So, we're looking for a V-shaped recovery. It's not happening in restaurant data at least. There's some other things that do look good: AirBnB booking data actually looks pretty positive, people are getting ready to move back there and use those kind of services, that's interesting, but…
We're also looking at, if you reopen, again, are people going to go out? So here's some data. So, if you look at consumer spending, small businesses being open, time spent at work, hours worked at a small business. So those lines are on each chart. And in the states that closed early, here's where they closed, but people had already started pulling back 40% on these things. So it didn't matter about the closure, they were already doing it.
Here, these are the states that closed late. People had already decided, no I'm not going out, I'm staying home, I'm doing what I'm going to do. Here, these are the states that didn't close at all. Even them, they are down, hours worked at small businesses, 40% mark. So, there is fear of the virus. It's not necessarily the shutdown, people telling you to be closed, people are – want to be home. Whether they're unjustified in their fears, you can judge yourself. But that's the way it is.
And that brings us to – yeah, go ahead, Doc.
Doc: Well I just want to say, and then the problem with this is, this chart we showed I think in maybe the second COVID conversation was cash and small businesses and so we're – this is COVID conversation number 8. 8 times 7 is 56… we're off the chart. And so, many of these businesses have and are running out of cash – the buffer for cash is limited at best. You know restaurants were the first to go after a couple weeks. They're in big time trouble unless they've been able to upgrade their to-go orders in a way that at least allows them to keep the lights on. I just wanted to show this that small businesses and cash, that's a problem, that's a real problem. So.
Matt: And this buffer would be 100% decline, which not everybody has really seen that, so you could – you know, if you drop 50%, you could kind of double it. That's why everyone's not quite out of business, you know. This data's still going through, but things like that. But some of these, you know, restaurants are getting some delivery orders hopefully, or they shut down so they're not burning through some of their cash. Yeah, I mean, we're way out on this thing now so hopefully, hopefully things hold up well.
Which brings us to our next point. There is traditionally a relationship between unemployment, the blue line, and bankruptcies, right? So if you look over time, unemployment goes up, here to 9% in the financial crisis. Bankruptcies go up to, call it 4,000. So if you continue our unemployment line, we just made this jump here. This looks like a projection, I think the last number's 14%. So we're up here at 14%.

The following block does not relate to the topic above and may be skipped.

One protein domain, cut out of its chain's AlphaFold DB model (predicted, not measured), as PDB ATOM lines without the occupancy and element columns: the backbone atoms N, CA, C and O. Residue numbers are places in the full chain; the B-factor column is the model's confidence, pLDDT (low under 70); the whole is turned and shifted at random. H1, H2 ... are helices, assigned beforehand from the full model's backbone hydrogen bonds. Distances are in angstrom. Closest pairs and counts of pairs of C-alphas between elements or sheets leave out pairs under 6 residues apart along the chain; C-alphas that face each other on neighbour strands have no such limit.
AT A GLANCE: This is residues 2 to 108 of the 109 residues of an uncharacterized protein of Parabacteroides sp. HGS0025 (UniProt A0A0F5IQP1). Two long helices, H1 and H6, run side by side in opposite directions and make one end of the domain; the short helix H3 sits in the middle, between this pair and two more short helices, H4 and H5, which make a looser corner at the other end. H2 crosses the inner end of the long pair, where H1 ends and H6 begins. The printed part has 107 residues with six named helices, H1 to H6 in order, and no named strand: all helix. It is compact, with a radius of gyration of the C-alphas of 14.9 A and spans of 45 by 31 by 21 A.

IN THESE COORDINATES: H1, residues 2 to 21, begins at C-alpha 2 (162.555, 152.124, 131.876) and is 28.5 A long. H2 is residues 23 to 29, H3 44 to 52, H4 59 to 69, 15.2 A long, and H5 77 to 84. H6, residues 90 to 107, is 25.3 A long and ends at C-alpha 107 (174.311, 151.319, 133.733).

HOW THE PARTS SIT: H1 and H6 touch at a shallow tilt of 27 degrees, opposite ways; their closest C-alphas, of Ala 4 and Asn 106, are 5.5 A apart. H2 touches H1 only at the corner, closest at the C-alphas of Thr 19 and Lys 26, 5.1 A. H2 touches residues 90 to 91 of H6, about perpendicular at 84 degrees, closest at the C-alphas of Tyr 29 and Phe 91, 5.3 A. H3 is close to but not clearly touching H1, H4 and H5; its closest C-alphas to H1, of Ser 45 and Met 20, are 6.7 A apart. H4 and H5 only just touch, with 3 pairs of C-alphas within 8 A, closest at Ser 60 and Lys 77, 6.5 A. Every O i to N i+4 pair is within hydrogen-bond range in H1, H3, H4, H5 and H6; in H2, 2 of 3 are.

Doc: Can you show that again with a slower moving arrow? For my old –
Matt: Sure can. So we follow –
Doc: Things are going well.
Matt: Things are going well, bankruptcies are pretty flat. Now this is the move we just made with all the new jobless claims – we're up to 14% of the unemployment rate. So is this going to –
Doc: In the last, in the Great Recession, your point is that the blue line and the orange line – the bankruptcies follow fairly quickly after that line goes up. Is that your –
Matt: Exactly. So just eyeballing this, you'd put bankruptcies at the 7,000 number. And I believe these are corporate, not personal. But we'll have to see… Oh, that's my wife's phone upstairs ringing. I don't think it will hold up that, quite that sharply because that's a big jump, but we'll have to see.
And then moving on to markets, we've noted before… I'm sorry, I don't know what's ringing over here.
Doc: No worries.
Matt: Anyway, so we've talked about this in our Retirement Millionaire issue that came out yesterday, if you're watching this on Thursday. The market is very top heavy and we showed that chart a couple weeks ago. And the big names in the markets, the Amazon, the Facebook, the Google, they have – they're priced very richly. And they're a huge part of the S&P 500. So you look at the S&P 500 and it trades at like 23 times earnings, it looks like 20 here on the trailing. But if you take the S&P 500 and you weight it equally and you count all those smaller companies that are part of it, still large but smaller than the big mega caps, the S&P 500 trades for only 15 times earnings.
So basically, what this is telling us is, there's going to be… yes the stock market's up, but it's up for a very narrow purpose because of these big tech winners. And there's going to be opportunities - there are deals to be had in what most people would call a mid-cap that kind of rate. Some of these businesses are going to fail and struggle, but a lot of them aren't and they're going to be priced better than they had been. This is kind of where we're going to be hunting for deals in the next few months here.